Hunting & Heritage  |  03/11/2020

How to Care for Your Upland Hunting Boots


By Charley Bryant of Irish Setter

Hunting boots are not just a big investment for most pheasant and quail hunters: Your boots are absolutely critical to the success of your hunt.

If you’ve ever had a pair of boots that have leaked, fallen apart while you’ve walked in muck, or caused relentless foot pain, then you know what I’m talking about.

If you want to go all day, you not only have to choose the right boots for the hunt, you need to take care of those boots to ensure they perform to your expectations. When you set out to cover the next quarter-section, the last thing you want to be thinking about is why your feet are cold or wet, or the gnawing pain of a blister forming on the back of your heel.

That’s why it’s essential to take care of your favorite hunting boots – not just before you pull them out of the closet before you head out on your annual hunting trip – but all year long.

Besides, if you’re hunting with a group, you owe it to them to take care of your gear. No one wants to be the weak link on a hunting trip. And no one wants to hear a fellow hunter complaining about their gear, especially if it’s obvious that you haven’t been taking care it. Being prepared can turn a good hunt into a great hunt and prevent a difficult hunt from turning into a disaster.

As the official hunting boot of Pheasants Forever and Quail Forever, Irish Setter would like to share a few tips on how to get the most out of your boots through the proper care.


Make sure that you buy hunting boots that fit you well. When trying them on, either at a retailer or when your boots arrive at home, put on a pair of socks that you’ll actually wear during your hunt and walk around in them. Poorly fitting footwear can not only cause annoying calluses or blisters but walking in poorly fitting boots can lead to knee and back problems. 

And on uneven ground, poorly fitting boots can be dangerous causing trips or stumbles. If you’re thinking about your boots for even one minute (except about how thankful you are for them), then you’re not hunting. Invest in high-quality boots, but remember, if they don’t fit properly, even the best boots can cause problems.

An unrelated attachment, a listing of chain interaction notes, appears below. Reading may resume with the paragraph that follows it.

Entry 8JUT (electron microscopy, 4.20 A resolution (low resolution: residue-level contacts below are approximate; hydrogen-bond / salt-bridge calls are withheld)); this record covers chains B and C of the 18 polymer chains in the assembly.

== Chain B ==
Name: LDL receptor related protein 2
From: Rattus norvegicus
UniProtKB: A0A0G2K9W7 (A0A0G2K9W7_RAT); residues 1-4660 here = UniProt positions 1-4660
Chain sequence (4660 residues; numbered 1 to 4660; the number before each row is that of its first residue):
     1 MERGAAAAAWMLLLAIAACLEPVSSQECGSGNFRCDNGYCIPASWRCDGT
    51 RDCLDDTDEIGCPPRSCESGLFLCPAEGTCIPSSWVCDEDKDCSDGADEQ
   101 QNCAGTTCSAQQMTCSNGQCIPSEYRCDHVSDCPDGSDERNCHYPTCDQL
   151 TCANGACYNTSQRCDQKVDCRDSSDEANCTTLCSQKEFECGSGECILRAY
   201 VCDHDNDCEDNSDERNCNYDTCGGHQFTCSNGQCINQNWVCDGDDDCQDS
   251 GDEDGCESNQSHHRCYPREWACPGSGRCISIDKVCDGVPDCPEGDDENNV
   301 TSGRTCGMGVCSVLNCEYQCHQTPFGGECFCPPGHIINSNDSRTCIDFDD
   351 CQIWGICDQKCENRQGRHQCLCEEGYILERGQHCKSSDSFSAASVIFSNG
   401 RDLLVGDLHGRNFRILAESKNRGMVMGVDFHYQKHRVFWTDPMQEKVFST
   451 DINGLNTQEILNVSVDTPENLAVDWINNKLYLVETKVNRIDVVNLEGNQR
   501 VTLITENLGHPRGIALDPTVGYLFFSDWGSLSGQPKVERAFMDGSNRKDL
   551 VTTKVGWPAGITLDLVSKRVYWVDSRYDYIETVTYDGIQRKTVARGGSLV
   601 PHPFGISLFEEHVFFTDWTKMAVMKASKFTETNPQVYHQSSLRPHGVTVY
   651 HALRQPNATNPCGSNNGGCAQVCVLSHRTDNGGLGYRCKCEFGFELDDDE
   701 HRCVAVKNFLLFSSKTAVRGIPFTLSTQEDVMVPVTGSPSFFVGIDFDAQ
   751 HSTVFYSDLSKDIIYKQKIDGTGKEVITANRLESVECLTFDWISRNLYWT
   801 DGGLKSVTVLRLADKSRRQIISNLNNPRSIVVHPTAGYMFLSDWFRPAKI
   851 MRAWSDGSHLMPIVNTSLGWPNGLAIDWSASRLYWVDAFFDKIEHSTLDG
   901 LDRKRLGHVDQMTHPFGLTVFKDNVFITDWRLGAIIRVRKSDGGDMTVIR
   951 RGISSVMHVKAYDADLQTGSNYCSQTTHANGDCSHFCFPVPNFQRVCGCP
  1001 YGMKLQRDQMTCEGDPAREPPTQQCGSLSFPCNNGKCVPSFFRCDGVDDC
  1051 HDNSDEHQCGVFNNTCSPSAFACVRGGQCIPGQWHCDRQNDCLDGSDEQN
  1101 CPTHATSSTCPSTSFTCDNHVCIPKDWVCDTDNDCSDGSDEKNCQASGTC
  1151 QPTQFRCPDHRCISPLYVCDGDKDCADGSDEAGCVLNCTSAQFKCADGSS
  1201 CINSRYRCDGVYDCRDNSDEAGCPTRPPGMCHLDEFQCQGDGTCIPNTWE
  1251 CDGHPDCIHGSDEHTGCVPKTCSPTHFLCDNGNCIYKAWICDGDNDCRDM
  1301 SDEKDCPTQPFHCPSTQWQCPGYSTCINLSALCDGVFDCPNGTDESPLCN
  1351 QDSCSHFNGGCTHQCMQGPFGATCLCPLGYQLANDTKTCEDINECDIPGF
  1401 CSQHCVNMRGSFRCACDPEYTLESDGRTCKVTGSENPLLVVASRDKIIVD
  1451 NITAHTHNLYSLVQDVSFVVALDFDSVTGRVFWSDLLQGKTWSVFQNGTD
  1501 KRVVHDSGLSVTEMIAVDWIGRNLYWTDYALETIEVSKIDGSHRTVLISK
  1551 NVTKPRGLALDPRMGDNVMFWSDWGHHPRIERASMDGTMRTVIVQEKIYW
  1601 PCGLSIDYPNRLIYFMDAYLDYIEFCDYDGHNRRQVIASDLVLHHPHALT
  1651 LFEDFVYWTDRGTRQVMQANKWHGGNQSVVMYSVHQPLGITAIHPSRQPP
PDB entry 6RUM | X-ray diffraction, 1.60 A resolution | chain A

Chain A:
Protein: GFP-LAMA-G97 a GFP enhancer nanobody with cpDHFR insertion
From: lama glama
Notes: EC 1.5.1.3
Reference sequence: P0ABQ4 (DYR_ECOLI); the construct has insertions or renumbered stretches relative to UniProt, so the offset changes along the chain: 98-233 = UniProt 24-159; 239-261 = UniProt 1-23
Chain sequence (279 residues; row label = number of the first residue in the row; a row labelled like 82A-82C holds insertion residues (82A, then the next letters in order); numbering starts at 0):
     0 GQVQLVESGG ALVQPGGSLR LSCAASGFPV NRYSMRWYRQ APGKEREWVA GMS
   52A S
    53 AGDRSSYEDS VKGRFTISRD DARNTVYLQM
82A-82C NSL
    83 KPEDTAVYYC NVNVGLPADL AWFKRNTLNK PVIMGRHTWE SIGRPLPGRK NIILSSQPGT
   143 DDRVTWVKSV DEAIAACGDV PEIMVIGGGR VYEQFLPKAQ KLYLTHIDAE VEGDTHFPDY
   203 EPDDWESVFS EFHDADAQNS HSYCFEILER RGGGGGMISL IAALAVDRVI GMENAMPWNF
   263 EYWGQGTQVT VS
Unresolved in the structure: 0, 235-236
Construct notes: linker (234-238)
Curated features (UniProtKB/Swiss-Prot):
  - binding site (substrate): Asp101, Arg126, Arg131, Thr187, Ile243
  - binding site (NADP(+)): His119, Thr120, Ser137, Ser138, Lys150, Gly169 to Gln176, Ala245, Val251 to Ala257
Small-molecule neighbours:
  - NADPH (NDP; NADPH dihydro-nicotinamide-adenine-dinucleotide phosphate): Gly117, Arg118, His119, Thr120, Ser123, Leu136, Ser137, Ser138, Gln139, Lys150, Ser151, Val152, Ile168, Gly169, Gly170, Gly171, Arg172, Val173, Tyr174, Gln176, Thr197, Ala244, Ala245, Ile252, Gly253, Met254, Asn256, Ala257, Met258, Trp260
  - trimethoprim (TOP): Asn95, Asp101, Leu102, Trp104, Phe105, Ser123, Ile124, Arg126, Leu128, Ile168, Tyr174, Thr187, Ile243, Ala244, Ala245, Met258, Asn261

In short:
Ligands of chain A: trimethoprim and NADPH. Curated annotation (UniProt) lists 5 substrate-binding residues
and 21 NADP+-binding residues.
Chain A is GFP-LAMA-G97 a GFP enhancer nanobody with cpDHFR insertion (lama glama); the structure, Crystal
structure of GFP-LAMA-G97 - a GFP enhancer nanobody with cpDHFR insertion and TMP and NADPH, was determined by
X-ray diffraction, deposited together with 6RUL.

Take time to carefully inspect your hunting boots. Over time, depending upon how tough you are on them, boots can develop holes, cracks and tears, flat soles, or a sole that separates from the boot. If left unchecked, cracks and tears can lead to wet feet, a separated sole could cause you to trip, and worn out, flat soles may cause arch problems.

Also, don’t overlook your laces. Change them every couple of years. It’s awfully frustrating to break a lace when you’re just about to head out into the field and you don’t have a spare.


A quality pair of upland hunting boots aren’t cheap. If you want those boots to last for many years, the first thing you should do is treat them, according to the manufacturer’s recommendations. But don’t stop there. For waterproof leather hunting boots, like Irish Setter Wingshooter boots, a long-time favorite among pheasant and quail hunters, you should treat the exterior of the boot with a solution such as NaturSeal™, a formula that enhances breathability and pliability, and complements the boot’s waterproofing system. For hunting boots made with synthetic materials, be sure to follow the manufacturer’s recommendations.


When the hunt is done, don’t store your boots if they’re still wet or caked with dirt and mud. If you do, the next time you need them, you may find that they’ve dried out to an uncomfortably hard and stiff status. Doing this enough times will reduce the useful life of your boots significantly.

So, when you get home, clean off the mud and grit from the leather and the soles, and use saddle soap and water to wash away the dirt. You can use an old toothbrush to scrub the tough spots, such as the where the leather upper meets the sole.

On the interior, use a washcloth to wipe out any dust and dirt that inevitably gets inside the boot. You also may want to take out the foot beds and wipe them off. Never soak your boots. Do let them air dry (but don’t put them in the sun or use a hairdryer to speed up the process). If you’re on a multi-day hunt and need dry boots for the next day, consider purchasing a boot dryer, which gently blows warm air into the boot interior.


Before you put your boots away until your next hunting trip, make sure they’re dry all the way through. If you feel moisture to the touch, they still need to dry some more. Moist boots stored in a container or an airtight location will mildew. Also, take the time to condition your boots. For leather boots, you may want to use Original Mink Oil Paste to soften, lubricate and preserve the leather. It’s a good idea to pull your leather hunting boots out every couple months to re-apply mink oil to prevent them from drying out. Also, consider storing your boots inside your home rather than in the garage, where they could make a nice home for mice.


The best hunters I know use a pre- and post-hunting routine to maximize their hunting time. They tend to follow the same process to ensure that they aren’t overlooking something, and to avoid overpacking. In the future, make sure to include your hunting boots as part of that routine – just like you do by inspecting your firearm before the hunt, and cleaning and storing it properly afterward.

To learn more about Irish Setter hunting boots, visit

Charley Bryant is the Irish Setter footwear product merchant. He is an avid upland bird and big game hunter.